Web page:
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Artpod: Cost of Creativity, part 2

The Cost of Creativity looks at arts and the economy in Michigan.
Dani Davis
The Cost of Creativity looks at arts and the economy in Michigan.

We put together our stories about arts and the economy in the state to create an hour-long documentary called The Cost of Creativity. On today's podcast, we'll hear the second installment of the doc.

And because Artpod is about all things Michigan, all the music you'll hear on The Cost of Creativity is by Michigan artists. The musicians featured on today's podcast Luke Winslow-King and The Red Sea Pedestrian.


We'll start the podcast with a trip to the Smart Shop Metal Art Center in Kalamazoo. A place where everyone used to visit and take classes -- from girl scouts and artists to "firemen and the Mayor and the guy that runs the auto repair shop down road and the beer distributor," says Smart Shop's Holly Fisher.

Then we'll head to the tiny, rural town of Cross Village, where a group of woman started up a cottage industry of rug making to help locals like Jasmine Petrie sustain themselves during the lean, winter months:

"If you would've asked me a year ago if I'd was going to have a loom and weave rugs, I would have thought you were crazy!"

Plus a conversation with a construction worker turned juggler, and a former factory worker named Russ Hicks who turned to writing to help him cope with the loss of his job and his wife:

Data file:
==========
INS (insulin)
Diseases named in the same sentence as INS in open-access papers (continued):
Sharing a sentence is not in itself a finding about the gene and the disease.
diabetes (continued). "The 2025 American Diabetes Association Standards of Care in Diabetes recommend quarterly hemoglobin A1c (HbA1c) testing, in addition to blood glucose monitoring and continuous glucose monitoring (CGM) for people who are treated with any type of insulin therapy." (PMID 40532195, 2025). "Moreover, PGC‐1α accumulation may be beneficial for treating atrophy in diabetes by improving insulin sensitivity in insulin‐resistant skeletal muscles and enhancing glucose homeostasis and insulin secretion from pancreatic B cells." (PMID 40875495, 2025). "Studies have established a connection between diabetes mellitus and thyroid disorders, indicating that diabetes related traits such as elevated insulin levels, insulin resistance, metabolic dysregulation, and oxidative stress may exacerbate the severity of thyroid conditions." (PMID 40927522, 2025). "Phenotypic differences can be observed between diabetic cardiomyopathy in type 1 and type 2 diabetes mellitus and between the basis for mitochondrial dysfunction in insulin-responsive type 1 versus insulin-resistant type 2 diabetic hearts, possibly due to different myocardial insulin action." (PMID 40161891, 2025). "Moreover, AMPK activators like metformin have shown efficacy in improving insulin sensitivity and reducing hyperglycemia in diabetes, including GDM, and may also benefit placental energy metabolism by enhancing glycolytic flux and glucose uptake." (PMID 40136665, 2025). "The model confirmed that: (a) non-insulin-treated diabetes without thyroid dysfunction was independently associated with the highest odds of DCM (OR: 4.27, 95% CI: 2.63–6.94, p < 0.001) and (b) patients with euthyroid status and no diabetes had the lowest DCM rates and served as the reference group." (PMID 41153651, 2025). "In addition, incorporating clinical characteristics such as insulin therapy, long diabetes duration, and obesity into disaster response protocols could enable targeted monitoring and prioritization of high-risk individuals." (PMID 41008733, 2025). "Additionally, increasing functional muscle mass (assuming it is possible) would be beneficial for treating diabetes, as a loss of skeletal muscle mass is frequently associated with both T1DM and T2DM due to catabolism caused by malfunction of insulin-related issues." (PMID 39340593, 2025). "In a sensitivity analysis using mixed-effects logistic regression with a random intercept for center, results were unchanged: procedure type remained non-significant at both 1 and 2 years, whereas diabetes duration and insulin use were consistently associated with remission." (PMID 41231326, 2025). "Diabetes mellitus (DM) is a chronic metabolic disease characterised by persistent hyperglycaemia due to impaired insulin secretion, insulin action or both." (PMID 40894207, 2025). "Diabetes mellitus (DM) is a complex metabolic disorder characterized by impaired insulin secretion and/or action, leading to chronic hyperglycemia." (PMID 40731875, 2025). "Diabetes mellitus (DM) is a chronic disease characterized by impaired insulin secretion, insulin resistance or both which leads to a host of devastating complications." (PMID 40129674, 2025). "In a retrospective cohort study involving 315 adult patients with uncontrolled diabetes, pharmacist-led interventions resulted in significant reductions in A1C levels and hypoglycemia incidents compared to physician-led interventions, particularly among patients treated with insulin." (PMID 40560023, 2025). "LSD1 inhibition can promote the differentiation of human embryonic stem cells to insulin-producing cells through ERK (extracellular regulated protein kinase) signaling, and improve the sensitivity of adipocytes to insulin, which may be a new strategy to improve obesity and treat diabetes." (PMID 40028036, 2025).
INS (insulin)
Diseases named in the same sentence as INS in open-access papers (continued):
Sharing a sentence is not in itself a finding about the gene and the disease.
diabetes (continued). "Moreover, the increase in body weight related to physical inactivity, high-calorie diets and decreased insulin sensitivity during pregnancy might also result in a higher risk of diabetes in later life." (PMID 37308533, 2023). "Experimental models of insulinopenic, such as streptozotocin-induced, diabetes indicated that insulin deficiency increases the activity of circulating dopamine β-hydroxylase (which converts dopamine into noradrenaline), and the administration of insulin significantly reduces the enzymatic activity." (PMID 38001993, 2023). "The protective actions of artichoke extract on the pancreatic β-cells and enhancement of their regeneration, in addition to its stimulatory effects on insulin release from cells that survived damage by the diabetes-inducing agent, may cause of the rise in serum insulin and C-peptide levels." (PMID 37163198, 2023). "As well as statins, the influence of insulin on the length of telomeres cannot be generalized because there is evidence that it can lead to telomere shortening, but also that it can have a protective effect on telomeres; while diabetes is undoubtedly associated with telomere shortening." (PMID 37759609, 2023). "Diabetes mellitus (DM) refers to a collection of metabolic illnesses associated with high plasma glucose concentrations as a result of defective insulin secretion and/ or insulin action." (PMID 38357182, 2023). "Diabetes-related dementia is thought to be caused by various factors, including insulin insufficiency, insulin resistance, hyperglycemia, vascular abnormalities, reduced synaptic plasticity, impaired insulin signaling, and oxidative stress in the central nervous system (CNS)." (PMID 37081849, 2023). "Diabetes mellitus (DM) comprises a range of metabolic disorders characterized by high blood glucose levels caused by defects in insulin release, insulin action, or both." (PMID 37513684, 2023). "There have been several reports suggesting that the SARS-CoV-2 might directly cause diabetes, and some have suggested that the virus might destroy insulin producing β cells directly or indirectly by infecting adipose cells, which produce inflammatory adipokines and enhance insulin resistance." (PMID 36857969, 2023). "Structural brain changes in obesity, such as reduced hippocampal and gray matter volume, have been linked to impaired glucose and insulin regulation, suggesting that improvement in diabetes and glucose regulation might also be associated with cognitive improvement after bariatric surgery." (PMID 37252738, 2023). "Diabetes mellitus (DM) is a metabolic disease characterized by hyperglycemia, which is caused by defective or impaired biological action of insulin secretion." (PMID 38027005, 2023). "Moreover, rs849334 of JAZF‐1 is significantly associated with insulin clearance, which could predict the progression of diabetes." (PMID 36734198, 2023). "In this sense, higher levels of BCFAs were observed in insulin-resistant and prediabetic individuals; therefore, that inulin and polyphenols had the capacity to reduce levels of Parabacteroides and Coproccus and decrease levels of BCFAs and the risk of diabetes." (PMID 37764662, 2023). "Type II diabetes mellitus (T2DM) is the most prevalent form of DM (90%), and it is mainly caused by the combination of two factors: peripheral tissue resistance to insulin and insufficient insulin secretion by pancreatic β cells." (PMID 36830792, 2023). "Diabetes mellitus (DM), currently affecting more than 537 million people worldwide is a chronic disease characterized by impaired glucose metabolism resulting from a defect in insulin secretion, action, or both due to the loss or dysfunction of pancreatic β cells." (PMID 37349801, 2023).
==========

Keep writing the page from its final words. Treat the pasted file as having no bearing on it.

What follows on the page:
"As I'm remembering these things it's not like I'm cast into the sea adrift by myself with no control anymore, it felt like that for a long time. But these memories are helping me to make connections between my past and my present and it's helping me come to grips more with how things are now."

Tune into next week's podcast for the third and final installment of The Cost of Creativity!

Jennifer is a reporter for Michigan Radio's State of Opportunity project, which looks at kids from low-income families and what it takes to get them ahead. She previously covered arts and culture for the station, and was one of the lead reporters on the award-winning education series Rebuilding Detroit Schools. Prior to working at Michigan Radio, Jennifer lived in New York where she was a producer at WFUV, an NPR station in the Bronx.
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